In 1787, James Madison, the fourth President of the United States, traditionally regarded as the Father of the United States Constitution, in the debates on Constitution, declared the following:
The man who is possessed of wealth, who lolls on his sofa or rolls in his carriage, cannot judge the wants or feelings of the day-laborer. The government we mean to erect is intended to last for ages. The landed interest, at present, is prevalent; but in process of time, when we approximate to the states and kingdoms of Europe, — when the number of landholders shall be comparatively small, through the various means of trade and manufactures, will not the landed interest be overbalanced in future elections, and unless wisely provided against, what will become of your government? In England, at this day, if elections were open to all classes of people, the property of landed proprietors would be insecure. An agrarian law would soon take place. If these observations be just, our government ought to secure the permanent interests of the country against innovation. Landholders ought to have a share in the government, to support these invaluable interests, and to balance and check the other. They ought to be so constituted as to protect the minority of the opulent against the majority. The senate, therefore, ought to be this body; and to answer these purposes, they ought to have permanency and stability.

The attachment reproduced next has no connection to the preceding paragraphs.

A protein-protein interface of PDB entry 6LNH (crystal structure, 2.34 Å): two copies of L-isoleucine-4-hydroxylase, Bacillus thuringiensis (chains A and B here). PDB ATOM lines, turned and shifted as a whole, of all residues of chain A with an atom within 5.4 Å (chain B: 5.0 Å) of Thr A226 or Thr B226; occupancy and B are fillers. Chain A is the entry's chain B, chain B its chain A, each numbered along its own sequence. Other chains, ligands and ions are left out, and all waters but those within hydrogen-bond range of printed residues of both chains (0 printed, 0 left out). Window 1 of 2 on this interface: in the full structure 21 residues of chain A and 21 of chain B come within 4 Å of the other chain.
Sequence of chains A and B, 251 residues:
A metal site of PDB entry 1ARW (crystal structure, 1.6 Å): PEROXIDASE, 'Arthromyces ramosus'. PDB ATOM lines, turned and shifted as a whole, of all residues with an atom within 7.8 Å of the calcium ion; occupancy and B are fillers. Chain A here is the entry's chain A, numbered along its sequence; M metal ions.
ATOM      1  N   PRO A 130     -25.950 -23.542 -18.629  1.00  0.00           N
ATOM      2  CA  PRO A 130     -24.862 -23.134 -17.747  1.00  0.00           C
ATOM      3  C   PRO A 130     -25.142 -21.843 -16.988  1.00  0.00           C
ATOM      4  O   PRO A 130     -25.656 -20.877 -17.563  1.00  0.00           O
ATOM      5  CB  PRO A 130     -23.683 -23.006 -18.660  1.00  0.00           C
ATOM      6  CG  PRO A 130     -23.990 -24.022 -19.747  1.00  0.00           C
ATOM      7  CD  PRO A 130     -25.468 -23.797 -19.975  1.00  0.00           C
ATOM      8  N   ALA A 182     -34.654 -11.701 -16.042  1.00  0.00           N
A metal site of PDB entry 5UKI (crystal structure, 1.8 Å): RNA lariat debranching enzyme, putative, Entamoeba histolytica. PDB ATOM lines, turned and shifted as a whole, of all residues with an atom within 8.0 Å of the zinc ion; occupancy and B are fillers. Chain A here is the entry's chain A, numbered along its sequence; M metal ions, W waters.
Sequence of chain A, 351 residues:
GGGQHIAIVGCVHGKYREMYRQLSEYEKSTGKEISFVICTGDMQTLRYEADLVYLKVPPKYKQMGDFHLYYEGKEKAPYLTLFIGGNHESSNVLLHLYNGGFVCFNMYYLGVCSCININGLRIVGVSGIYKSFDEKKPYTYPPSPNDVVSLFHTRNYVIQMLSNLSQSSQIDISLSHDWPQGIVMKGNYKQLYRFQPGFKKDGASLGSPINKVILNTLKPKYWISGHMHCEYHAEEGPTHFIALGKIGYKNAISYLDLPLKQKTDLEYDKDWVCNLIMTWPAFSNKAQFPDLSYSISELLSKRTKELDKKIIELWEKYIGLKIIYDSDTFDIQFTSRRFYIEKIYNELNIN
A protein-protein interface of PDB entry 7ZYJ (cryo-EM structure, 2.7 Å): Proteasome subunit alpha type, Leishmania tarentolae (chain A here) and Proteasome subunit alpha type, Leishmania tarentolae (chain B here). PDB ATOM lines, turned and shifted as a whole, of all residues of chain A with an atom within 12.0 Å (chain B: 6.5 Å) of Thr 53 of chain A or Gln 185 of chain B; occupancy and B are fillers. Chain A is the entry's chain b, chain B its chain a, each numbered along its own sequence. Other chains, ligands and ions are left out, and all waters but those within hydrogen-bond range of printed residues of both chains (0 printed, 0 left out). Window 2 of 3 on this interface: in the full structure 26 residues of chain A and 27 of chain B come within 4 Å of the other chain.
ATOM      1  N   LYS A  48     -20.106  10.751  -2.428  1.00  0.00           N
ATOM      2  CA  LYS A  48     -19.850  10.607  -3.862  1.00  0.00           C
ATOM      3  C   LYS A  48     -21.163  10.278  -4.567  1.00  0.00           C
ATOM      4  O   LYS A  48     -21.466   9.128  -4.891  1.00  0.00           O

Why the rich can't judge the feelings of the laborer? Because he is incapable to understand the laborer? Or it means that he should not consider the feelings of the laborer and he has to ignore them?
Landed interest means the interest of the land owners?
The number of landholders shall be comparatively small, through the various means of trade and manufactures — it means that the number of rich people owning land becoming small comparing to the number of rich people that have industries and trade business?
What kind of innovation he was against? Innovation like "Hey! let's give to everyone a decent amount of land!" ?
"They ought to be so constituted as to protect the minority of the opulent against the majority." — This really sounds like "we should protect the filthy rich". The fact that he used the word "opulent" makes the speech look really worse, I think. Was that what he meant? To protect the ostentatiously costly and luxurious minority?